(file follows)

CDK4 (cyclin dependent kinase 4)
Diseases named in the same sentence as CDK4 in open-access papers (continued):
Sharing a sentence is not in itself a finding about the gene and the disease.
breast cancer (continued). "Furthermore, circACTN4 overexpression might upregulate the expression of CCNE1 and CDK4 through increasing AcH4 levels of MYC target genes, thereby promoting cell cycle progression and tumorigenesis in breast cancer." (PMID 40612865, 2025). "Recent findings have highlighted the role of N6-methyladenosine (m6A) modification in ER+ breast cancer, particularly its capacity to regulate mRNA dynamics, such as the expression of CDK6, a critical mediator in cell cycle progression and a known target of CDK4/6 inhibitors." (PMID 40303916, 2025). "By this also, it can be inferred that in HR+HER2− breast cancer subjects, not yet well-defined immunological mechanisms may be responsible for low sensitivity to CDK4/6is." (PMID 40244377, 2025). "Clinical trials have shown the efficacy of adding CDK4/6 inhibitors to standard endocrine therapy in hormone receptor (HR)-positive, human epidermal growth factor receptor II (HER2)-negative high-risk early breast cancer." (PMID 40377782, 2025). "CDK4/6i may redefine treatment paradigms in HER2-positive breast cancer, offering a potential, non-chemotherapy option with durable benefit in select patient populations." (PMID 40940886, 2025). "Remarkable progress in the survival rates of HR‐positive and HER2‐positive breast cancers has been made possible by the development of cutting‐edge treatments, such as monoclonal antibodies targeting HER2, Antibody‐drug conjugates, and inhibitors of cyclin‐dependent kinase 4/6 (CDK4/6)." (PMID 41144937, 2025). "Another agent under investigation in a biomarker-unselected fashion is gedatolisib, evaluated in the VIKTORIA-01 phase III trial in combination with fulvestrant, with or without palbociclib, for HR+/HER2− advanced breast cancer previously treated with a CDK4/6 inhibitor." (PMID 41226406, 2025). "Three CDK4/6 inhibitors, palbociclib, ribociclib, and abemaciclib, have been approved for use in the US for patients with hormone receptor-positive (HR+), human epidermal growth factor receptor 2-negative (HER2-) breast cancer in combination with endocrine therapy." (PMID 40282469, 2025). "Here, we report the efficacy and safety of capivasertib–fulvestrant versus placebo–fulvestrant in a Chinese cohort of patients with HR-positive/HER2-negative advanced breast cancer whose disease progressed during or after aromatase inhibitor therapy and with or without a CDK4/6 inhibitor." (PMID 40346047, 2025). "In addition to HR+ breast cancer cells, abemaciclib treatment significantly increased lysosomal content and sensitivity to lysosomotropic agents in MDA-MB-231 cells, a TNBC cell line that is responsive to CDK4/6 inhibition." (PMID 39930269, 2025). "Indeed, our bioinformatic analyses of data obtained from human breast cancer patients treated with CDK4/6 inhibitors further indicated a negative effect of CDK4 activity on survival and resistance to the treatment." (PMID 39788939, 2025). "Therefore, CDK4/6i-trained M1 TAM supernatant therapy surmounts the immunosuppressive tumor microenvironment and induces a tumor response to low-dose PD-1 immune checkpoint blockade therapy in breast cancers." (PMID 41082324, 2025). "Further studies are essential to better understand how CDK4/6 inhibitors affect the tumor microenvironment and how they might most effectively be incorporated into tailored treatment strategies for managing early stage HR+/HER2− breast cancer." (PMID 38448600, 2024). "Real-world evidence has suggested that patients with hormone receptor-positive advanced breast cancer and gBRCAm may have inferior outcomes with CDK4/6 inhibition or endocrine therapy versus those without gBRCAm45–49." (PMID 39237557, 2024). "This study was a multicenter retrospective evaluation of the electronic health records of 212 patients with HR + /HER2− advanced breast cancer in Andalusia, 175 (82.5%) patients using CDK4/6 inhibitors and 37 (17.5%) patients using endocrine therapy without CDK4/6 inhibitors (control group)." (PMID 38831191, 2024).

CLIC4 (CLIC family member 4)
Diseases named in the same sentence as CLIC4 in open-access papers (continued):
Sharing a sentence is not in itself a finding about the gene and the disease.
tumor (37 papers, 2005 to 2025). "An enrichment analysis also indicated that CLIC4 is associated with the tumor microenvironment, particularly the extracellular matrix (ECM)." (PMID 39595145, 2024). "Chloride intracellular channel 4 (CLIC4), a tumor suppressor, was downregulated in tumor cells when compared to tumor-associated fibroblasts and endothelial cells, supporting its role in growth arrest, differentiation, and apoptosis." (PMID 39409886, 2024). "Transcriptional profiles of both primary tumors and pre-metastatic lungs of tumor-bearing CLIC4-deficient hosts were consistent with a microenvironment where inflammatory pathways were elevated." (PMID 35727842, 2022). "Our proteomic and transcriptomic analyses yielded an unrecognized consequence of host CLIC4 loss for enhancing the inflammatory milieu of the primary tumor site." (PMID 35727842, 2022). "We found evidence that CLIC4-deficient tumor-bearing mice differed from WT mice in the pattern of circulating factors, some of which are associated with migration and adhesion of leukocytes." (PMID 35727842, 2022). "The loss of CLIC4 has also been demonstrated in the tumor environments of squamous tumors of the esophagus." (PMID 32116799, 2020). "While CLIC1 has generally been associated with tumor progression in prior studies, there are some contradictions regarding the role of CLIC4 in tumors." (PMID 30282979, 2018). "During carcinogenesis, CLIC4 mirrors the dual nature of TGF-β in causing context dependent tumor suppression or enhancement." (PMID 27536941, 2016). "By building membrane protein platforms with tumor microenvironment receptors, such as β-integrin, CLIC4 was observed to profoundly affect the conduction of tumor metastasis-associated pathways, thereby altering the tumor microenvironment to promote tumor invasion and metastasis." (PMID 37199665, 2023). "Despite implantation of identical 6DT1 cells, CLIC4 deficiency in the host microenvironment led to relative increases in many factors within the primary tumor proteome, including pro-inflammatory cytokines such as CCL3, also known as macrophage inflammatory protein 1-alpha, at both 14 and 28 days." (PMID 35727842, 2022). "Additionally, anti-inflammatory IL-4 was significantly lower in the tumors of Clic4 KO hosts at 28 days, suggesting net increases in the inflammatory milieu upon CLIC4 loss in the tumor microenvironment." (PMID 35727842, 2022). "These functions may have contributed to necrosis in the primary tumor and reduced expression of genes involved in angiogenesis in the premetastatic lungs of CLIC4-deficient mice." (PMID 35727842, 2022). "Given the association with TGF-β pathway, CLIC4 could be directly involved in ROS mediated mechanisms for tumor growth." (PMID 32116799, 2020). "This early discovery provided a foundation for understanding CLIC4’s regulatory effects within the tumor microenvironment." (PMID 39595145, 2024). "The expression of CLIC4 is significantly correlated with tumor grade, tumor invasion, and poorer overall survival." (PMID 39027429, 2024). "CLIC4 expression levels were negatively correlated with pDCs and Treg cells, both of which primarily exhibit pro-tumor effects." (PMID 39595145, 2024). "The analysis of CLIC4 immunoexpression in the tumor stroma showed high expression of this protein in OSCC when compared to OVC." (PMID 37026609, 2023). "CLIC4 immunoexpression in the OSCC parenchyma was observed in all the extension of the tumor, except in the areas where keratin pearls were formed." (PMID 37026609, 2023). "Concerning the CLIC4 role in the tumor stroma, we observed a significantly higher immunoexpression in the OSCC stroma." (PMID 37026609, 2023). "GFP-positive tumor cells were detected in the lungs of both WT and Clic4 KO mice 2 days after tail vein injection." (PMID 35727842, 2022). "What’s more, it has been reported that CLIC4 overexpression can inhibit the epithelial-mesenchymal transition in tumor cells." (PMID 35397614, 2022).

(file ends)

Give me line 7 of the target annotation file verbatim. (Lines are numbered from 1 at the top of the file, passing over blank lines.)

Sharing a sentence is not in itself a finding about the gene and the disease.